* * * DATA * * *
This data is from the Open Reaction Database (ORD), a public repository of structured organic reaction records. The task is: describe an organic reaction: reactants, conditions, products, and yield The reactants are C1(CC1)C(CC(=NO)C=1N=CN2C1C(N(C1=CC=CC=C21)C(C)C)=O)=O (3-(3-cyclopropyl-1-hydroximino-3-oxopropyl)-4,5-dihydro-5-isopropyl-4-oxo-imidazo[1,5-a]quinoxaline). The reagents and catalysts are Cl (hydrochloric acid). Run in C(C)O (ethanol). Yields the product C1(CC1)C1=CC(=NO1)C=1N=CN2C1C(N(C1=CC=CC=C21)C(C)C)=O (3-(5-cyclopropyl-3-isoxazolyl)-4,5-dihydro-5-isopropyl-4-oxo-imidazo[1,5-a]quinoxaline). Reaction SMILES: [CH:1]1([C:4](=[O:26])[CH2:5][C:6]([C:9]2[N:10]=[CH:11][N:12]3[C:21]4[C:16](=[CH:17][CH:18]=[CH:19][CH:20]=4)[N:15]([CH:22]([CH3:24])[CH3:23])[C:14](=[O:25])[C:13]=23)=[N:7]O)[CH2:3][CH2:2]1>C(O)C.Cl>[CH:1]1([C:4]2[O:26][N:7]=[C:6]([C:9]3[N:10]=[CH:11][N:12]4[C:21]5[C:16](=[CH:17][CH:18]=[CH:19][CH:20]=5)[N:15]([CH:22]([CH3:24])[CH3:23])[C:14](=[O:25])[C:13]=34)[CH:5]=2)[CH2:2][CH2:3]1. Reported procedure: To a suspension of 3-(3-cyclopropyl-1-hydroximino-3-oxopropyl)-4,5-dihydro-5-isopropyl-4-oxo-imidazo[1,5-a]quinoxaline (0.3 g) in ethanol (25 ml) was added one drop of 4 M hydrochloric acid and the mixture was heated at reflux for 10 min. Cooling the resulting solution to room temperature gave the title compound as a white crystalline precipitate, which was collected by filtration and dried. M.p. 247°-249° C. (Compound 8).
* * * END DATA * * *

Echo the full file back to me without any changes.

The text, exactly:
This data is from the Open Reaction Database (ORD), a public repository of structured organic reaction records. The task is: describe an organic reaction: reactants, conditions, products, and yield The reactants are C1(CC1)C(CC(=NO)C=1N=CN2C1C(N(C1=CC=CC=C21)C(C)C)=O)=O (3-(3-cyclopropyl-1-hydroximino-3-oxopropyl)-4,5-dihydro-5-isopropyl-4-oxo-imidazo[1,5-a]quinoxaline). The reagents and catalysts are Cl (hydrochloric acid). Run in C(C)O (ethanol). Yields the product C1(CC1)C1=CC(=NO1)C=1N=CN2C1C(N(C1=CC=CC=C21)C(C)C)=O (3-(5-cyclopropyl-3-isoxazolyl)-4,5-dihydro-5-isopropyl-4-oxo-imidazo[1,5-a]quinoxaline). Reaction SMILES: [CH:1]1([C:4](=[O:26])[CH2:5][C:6]([C:9]2[N:10]=[CH:11][N:12]3[C:21]4[C:16](=[CH:17][CH:18]=[CH:19][CH:20]=4)[N:15]([CH:22]([CH3:24])[CH3:23])[C:14](=[O:25])[C:13]=23)=[N:7]O)[CH2:3][CH2:2]1>C(O)C.Cl>[CH:1]1([C:4]2[O:26][N:7]=[C:6]([C:9]3[N:10]=[CH:11][N:12]4[C:21]5[C:16](=[CH:17][CH:18]=[CH:19][CH:20]=5)[N:15]([CH:22]([CH3:24])[CH3:23])[C:14](=[O:25])[C:13]=34)[CH:5]=2)[CH2:2][CH2:3]1. Reported procedure: To a suspension of 3-(3-cyclopropyl-1-hydroximino-3-oxopropyl)-4,5-dihydro-5-isopropyl-4-oxo-imidazo[1,5-a]quinoxaline (0.3 g) in ethanol (25 ml) was added one drop of 4 M hydrochloric acid and the mixture was heated at reflux for 10 min. Cooling the resulting solution to room temperature gave the title compound as a white crystalline precipitate, which was collected by filtration and dried. M.p. 247°-249° C. (Compound 8).